I have removed the NPOV tag as the discussion here is in consensus toward removal and I agree. I am, however, going to add a few clarifications to the article to further reduce the U.S. centricism (of course, as reasoned here, this article is decidedly about the U.S. -- but we can be clearer in the article). Rlove 19:09, 31 December 2005 (UTC)
Old, but the article is going to be U.S.-centric for obvious reasons. The U.S. is the only power in the world that even has supercarriers, along with unparalled power-projection. 08:14, 14 April 2007 (UTC)

I've added in brief pieces describing other nations carriers, but to be quite frank the article is going to have to be very US centric. --J.StuartClarke 15:51, 27 May 2007 (UTC)

Nuclear Threat?[edit]

Now I'm no expert in this field but I have read that Nuclear Weapons were/are a major potential threat to Carrier Battle Groups, but this doesn’t seem to be mentioned in the article at all. I mean for example just look at the picture, you can imagine a single Nuclear Warhead being detonated in the middle of that and it's Good Bye battle group. I think I read somewhere that the Soviets had Nuclear Torpedoes on their Submarines for use specifically against Carrier Battle Groups. Shouldn't any of this be mentioned? (perhaps in the Debate on Future Viability section)? --Hibernian 03:22, 8 February 2006 (UTC)

Nuclear Weapons were, and remain, a significant threat to large naval formations of any sort. The photograph you mentioned is not typical of the manner in which Carrier Battle Groups operate. During normal operations there can be tens of kilometers between the various elements. A single nuclear detonation of realistic size would not destroy all the ships in a given Battle Group.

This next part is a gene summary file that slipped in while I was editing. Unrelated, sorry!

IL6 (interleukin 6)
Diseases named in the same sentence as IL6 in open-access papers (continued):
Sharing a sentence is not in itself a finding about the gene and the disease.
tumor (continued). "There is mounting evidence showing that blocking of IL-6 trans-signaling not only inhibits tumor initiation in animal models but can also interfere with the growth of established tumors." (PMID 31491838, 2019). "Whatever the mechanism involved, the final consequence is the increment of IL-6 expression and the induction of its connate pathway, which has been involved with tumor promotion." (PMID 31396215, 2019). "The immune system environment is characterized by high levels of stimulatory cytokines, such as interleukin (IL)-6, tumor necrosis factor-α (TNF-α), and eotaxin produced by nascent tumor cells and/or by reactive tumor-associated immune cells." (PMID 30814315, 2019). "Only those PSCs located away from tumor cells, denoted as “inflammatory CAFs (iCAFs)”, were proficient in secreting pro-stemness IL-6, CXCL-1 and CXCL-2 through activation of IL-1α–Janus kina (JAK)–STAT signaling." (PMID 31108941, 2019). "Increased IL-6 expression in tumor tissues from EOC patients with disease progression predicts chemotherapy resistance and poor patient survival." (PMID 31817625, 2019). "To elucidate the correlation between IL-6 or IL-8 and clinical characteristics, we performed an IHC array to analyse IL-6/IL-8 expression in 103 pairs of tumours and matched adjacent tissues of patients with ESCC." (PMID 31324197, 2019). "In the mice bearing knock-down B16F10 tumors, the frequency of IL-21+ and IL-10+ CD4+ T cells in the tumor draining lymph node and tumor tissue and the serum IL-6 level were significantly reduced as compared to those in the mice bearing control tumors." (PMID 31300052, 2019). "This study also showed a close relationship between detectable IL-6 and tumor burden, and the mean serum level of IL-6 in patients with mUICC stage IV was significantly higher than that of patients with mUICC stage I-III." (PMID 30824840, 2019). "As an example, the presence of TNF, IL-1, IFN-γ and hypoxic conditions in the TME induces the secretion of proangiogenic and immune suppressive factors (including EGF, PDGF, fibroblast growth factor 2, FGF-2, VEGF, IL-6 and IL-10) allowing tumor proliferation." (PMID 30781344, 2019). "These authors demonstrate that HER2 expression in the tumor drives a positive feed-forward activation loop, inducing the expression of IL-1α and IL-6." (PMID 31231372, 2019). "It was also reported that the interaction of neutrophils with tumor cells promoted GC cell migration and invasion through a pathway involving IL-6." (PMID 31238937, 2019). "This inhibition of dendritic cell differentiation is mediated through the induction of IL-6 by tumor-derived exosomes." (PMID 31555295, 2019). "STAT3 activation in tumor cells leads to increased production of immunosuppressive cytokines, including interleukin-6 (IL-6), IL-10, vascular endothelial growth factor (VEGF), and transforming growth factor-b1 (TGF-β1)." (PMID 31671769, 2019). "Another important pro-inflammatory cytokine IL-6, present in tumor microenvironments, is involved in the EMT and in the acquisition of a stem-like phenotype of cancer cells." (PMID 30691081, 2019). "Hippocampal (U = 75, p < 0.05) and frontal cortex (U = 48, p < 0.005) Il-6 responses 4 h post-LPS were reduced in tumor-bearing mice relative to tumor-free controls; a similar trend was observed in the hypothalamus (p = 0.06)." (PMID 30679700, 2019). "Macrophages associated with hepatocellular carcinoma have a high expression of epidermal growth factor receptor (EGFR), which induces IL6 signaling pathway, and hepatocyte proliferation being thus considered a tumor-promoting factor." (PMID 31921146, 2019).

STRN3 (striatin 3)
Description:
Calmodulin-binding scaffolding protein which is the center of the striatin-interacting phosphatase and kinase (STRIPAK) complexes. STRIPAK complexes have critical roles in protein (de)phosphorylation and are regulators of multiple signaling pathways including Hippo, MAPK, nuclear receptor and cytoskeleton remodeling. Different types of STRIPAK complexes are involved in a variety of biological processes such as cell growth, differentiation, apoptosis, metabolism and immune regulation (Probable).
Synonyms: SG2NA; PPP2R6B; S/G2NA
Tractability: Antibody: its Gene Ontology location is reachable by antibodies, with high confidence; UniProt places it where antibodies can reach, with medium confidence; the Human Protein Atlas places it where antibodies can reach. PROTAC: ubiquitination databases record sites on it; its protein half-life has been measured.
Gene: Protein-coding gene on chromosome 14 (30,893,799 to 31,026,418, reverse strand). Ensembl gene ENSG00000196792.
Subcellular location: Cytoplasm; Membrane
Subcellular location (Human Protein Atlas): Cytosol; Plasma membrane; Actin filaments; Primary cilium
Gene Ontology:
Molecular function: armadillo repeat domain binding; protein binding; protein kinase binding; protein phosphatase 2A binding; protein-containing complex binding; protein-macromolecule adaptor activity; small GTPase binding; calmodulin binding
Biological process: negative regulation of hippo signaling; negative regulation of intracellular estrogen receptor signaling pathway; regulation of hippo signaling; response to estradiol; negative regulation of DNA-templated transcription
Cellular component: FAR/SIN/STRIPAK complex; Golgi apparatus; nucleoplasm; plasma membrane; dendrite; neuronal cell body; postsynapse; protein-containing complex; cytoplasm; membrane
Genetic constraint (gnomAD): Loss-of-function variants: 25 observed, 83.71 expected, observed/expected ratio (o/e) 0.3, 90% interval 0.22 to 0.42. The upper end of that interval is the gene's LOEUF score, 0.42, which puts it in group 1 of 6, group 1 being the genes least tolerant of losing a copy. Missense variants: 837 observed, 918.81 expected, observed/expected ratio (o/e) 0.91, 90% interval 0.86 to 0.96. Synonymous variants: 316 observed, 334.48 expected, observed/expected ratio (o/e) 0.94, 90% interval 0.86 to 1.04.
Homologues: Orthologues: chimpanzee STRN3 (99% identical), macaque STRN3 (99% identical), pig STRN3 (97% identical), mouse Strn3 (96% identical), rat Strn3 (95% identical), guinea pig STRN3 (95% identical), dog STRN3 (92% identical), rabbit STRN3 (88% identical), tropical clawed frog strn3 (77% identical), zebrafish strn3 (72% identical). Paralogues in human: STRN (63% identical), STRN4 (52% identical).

Of course, that assumes that the opposition had realiable, realtime knowledge of where the Carrier, or other capital ship, was. Not an easy task, even with satellite coverage. The opposition would have to spot the ship; issue attack orders to the appropriate command; the attack would have to be prepped and sent on it's merry way; get to the last known or projected location of the target...and then it would have to start looking for a large, mobile, heavily defended target that has probably changed course and speed since the recon flight or satellite initially spotted it.

Submarines have an even nastier problem. To get close the Carrier it would have to cross the paths of some very capable ASW platforms. And it would have to move smartly to get into firing position. That makes noise. And noise is deadly to submarines. Of course, if the sub decided to lay in wait it would have to deal with the two or more submarines attached to Battle Groups. Submarines specifically tasked with sanitizing the area immediately ahead of a Battle Groups path. Nuclear torpedoes or not, you've got to be alive to fire them.